In 1984, Congress enacted the Drug Price Competition And Restoration Act of 1984 (known as the Hatch-Waxman Act) in order to eliminate two discrepancies regarding the term of a United States patent. These discrepancies were the result of the approval process that was required for drugs and medical devices that are covered by the Federal Food, Drug and Cosmetic Act (“FDCA”).
The first discrepancy related to the reduction in the effective term of a United States patent. A U.S. patent application is typically filed early during the FDA regulatory process, but market/commercial entry may be delayed several years because of the time that is normally required by the FDA to formally approve a drug or medical device for sale.
The second discrepancy related to the effective extension of the term of a United States patent. Prior to the Hatch-Waxman Act, the non-commercial activities of a competitor in obtaining FDA approval of a patented drug or medical device (so that it could eventually market and sell a generic version of the product) was considered to be an infringement of the patent. Therefore, the competitor had to wait until the patent term expired before commencing whatever activities were required for obtaining FDA approval. Since FDA approval to market a drug or medical device normally takes several years, the patent owner enjoyed commercial exclusivity of the patented product well past the expiration date of the patent.
Patent Term Extension
In the first instance, the Hatch-Waxman Act provides for an extension of the term of a U.S. patent relating to products that could not be commercialized until FDA approval is received. Such products include drug products as well as medical devices, food additives or color additives that are regulated under the FDCA. One must apply for the extension, which must be submitted within 60 days of the date that approval is received from the FDA. Moreover, only one patent term extension is typically available.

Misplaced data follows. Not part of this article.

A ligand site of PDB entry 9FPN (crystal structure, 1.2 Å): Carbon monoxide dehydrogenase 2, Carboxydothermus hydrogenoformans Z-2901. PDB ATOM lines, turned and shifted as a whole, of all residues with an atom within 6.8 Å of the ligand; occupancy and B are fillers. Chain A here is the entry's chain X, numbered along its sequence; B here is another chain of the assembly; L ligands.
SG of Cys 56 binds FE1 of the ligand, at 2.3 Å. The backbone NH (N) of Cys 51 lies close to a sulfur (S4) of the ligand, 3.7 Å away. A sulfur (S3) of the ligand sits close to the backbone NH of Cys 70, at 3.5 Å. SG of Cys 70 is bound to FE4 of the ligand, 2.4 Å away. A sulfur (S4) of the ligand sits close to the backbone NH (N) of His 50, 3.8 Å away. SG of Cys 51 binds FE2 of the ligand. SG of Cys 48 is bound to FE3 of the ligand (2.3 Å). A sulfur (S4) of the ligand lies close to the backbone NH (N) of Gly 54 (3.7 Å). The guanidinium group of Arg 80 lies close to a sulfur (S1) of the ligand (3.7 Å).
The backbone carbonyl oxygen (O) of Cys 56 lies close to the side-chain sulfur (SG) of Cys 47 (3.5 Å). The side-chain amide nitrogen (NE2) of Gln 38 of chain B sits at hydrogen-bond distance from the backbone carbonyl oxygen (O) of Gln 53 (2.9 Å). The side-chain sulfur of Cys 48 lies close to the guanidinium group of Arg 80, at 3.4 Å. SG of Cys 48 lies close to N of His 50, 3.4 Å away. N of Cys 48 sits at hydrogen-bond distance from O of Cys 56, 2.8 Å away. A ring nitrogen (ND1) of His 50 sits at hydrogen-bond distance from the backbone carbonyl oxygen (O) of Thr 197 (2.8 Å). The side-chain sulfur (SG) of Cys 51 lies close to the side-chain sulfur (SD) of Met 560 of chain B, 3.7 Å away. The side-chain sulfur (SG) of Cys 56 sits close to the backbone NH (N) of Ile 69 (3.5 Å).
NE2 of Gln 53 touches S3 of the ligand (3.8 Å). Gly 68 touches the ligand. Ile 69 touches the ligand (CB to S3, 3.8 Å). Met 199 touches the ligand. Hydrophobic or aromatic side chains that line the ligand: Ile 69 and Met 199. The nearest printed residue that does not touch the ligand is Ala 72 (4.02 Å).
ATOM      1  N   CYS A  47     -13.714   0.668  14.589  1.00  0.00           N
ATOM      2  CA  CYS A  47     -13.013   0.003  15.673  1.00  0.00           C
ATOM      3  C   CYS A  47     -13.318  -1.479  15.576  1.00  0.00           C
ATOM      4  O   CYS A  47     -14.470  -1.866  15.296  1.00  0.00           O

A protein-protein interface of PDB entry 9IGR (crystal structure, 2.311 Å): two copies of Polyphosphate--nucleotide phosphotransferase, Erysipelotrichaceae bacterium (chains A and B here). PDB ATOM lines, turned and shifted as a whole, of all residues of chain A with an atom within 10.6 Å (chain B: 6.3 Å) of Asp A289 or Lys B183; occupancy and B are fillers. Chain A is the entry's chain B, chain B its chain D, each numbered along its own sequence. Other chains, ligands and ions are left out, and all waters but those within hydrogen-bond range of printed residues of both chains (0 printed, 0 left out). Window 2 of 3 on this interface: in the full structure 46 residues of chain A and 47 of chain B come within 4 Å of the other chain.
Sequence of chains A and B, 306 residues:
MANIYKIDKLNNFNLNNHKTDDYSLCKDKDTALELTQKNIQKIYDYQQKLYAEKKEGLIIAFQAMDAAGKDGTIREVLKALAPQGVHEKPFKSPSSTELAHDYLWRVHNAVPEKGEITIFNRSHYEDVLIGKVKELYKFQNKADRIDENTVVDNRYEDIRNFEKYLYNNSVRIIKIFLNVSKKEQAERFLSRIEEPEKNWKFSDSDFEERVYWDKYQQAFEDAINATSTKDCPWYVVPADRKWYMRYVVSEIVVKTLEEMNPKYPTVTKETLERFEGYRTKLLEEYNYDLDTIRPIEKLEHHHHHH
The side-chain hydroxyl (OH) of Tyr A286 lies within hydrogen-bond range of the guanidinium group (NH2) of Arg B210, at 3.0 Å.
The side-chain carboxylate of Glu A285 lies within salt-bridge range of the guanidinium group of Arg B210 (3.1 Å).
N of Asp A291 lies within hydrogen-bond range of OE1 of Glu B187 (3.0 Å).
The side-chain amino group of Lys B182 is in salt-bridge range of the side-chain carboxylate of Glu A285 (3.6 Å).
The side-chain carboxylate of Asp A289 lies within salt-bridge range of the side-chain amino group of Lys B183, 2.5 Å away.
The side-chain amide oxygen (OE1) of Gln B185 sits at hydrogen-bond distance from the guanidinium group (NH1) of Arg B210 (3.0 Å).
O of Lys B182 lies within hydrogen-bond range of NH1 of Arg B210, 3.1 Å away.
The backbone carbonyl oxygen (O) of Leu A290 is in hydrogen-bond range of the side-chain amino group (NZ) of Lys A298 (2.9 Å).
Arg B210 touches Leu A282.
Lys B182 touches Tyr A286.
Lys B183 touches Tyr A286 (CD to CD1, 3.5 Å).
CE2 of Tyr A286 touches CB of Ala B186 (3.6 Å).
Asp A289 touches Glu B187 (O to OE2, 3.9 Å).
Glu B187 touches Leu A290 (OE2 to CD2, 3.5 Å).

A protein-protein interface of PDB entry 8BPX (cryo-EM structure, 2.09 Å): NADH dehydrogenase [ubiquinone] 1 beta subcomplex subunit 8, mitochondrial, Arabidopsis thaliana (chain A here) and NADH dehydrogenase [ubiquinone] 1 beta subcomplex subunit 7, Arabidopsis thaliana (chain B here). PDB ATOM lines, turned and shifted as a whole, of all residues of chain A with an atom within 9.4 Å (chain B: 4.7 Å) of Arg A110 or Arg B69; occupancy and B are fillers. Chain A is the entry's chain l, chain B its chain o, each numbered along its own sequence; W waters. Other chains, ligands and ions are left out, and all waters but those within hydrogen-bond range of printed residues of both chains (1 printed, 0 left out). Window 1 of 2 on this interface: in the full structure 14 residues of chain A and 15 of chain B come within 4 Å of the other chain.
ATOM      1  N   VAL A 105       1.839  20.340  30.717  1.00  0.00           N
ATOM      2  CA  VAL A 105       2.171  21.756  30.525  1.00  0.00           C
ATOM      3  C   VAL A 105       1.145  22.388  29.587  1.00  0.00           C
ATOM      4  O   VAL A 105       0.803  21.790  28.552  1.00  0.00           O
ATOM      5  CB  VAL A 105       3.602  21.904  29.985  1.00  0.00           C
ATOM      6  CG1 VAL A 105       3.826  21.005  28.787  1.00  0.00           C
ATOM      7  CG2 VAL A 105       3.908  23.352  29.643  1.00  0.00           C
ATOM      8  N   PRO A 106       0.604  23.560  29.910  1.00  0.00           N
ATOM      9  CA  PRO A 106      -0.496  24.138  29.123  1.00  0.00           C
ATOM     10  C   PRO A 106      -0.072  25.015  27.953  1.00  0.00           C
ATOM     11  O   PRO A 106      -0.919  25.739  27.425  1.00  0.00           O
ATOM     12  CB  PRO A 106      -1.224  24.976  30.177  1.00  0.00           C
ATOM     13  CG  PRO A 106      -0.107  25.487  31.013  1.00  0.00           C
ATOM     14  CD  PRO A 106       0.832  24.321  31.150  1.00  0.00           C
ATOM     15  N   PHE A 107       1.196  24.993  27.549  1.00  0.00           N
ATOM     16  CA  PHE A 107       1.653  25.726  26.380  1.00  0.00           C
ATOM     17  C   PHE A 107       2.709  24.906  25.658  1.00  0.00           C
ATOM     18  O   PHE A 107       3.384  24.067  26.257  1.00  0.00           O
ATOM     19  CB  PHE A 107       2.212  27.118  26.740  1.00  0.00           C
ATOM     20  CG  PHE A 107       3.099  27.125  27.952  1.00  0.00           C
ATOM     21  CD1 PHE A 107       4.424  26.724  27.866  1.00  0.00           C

The Safe Harbor Provision
The Hatch-Waxman Act also provides a safe harbor which insulates competitors from patent infringement by their activities if it is related to “the development and submission of information under a Federal law which regulates the manufacture, use, or sale” of drug products and medical device. This provision allows for competitors to begin the process of seeking regulatory approval while the applicable patent is still in force. The consequence is that competitors can begin commercial activities as soon as a patent expires.
A key purpose of the Safe Harbor Provision is to expedite FDA approval of generic drugs and to get these drugs to market as quickly as possible once the applicable patent has expired. Courts have interpreted the scope of the Safe Harbor provision rather broadly, permitting activities with an ultimate commercial benefit as long as the conduct is reasonably related to gaining information relevant to the FDA approval process. Thus, activities such as using research tools, supplying active ingredients, and even stockpiling drug inventories may be protected from a patent infringement claim provided that there is a clear link between such conduct and the efforts to secure regulatory approval.